As a boy in Bolivia's bleak highlands, Evo Morales used to run behind buses to pick up the orange skins and banana peels passengers threw out the windows. Sometimes, he says, it was all he had to eat.
Now, holding the lead a week ahead of Bolivia's presidential election, he's threatening to be "a nightmare for the government of the United States."
It's not hard to see why. The 46-year-old candidate is a staunch leftist who counts Cuba's Fidel Castro and Venezuela's Hugo Chavez among his close friends. Moreover, he's a coca farmer, promising to reverse the U.S.-backed campaign to stamp out production of the leaf that is used to make cocaine.
With his Aymara Indian blood and a hatred for the free-market doctrines known to Latin Americans as neo-liberalism, Morales in power would not only shake up Bolivia's political elite, but strengthen the leftward tide rippling across South America.
"Something historic is happening in Bolivia," Morales told The Associated Press in an interview. "The most scorned, hated, humiliated sector now has the capacity to organize."
At a recent campaign stop in the western highland town of Caracollo, Morales and members of his Movement Toward Socialism party were mobbed by crowds who kissed them, showered them with confetti and draped necklaces of flowers and fruit around their necks.
"I have no fear in saying, and saying loudly, that we're not just anti-neo-liberal, we're anti-imperialist in our blood," he told the rally.
Morales, whose leather key chain sports a portrait of communist revolutionary Che Guevara, has already been involved in toppling two presidents, has come close to winning the presidency once before, and is now running strong against conservative former President Jorge Quiroga and several other candidates. If no one wins an outright majority next Sunday, Congress will choose between the top two vote-getters in mid-January.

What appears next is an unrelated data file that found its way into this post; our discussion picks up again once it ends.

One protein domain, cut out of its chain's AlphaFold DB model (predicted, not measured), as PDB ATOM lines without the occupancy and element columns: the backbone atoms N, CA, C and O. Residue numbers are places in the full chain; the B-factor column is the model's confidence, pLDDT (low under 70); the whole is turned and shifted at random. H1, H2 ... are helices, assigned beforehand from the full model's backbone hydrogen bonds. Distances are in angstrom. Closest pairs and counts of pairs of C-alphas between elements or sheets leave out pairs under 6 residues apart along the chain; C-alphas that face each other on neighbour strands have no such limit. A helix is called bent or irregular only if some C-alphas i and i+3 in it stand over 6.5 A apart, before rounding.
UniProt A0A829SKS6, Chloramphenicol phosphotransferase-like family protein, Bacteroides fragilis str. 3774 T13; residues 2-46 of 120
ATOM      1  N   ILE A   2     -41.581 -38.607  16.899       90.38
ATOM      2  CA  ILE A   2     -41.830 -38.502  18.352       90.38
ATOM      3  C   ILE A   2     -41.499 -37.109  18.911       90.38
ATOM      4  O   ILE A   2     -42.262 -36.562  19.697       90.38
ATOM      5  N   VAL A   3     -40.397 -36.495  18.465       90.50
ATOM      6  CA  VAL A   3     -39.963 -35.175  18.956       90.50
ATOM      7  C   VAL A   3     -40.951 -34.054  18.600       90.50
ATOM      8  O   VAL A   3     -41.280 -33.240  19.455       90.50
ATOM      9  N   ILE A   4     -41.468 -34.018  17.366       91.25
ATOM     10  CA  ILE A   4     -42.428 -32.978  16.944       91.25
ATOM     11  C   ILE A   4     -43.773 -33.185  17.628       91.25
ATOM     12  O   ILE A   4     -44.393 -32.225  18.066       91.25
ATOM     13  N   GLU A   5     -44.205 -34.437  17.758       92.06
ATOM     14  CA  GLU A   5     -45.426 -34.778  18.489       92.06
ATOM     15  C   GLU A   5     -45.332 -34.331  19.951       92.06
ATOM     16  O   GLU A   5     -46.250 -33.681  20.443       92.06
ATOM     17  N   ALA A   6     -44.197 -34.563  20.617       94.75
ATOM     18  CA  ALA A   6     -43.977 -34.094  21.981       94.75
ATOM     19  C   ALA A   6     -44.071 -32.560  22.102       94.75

The latest poll by Ipsos-Captura shows Morales with 32.8 percent, five percentage points above Quiroga, and gives a margin of error of two percentage points.
"Symbolically, he would represent a fundamental change," said Jimena Costa, a political science professor at Bolivia's Universidad Mayor de San Andres. "It's not just the first time an Indian would win the presidential elections, but he would be doing it with the support of a sector of the white and mestizo community and urban populations."
Morales has been a problem for Washington since he rose to prominence in the 1990s as the leader of the cocaleros, or coca farmers, in Bolivia's tropical Chapare region, leading their often violent resistance to U.S.-backed coca eradication efforts.
While the U.S. government insists that much of the Chapare's coca becomes cocaine, farmers say they supply a legal market. Coca leaves are sold in supermarkets and can be chewed, brewed for tea, and used in religious ceremonies.
During the last presidential election, then-U.S. Ambassador Manuel Rocha criticized Morales, only to see him shoot up in the polls. This time Washington has kept silent, though a statement two weeks ago by the present ambassador, David Greenlee, urging Bolivia not to change course on coca, was widely interpreted as a jab at Morales.
"I hope there aren't changes, because if there are changes for the worse, the country that's going to suffer is Bolivia," Greenlee told an anti-drug rally in El Alto, a slum city next to La Paz.
Morales, more comfortable in black Wrangler jeans and sneakers than suit and tie, still maintains coca fields and pledges an international campaign to legalize the leaf and industrialize its production. He insists he will fight drug trafficking, but maintains that the plant has been wrongly maligned in the world's mind.
As a boy, Morales' family struggled to survive. Of seven children, Evo was among only three who made it past infancy. He helped herd the family's llamas and harvest their potatoes, played trumpet in a traveling band and dropped out of high school. When he was 19 the family joined the highland migration to low-lying Chapare in the southeast. There he became a cocalero and in 1993 was elected president of the local coca farmers' federation.
Meanwhile, the nation of 8.5 million was emerging from decades of coups and dictatorships and joining the spread of democracy across the continent. Morales founded the Movement Toward Socialism in 1995, was later elected to congress, and in 2002 narrowly lost the presidential race to Gonzalo Sanchez de Lozada.
The free market policies that have failed to pull Bolivians out of poverty, coupled with the conflict over how best to exploit the continent's second largest natural gas reserves, has empowered the country's poor Indians to demand change. Morales became an important figure in waves of protest that brought down Sanchez de Lozada in 2003 and his successor, Carlos Mesa, in June.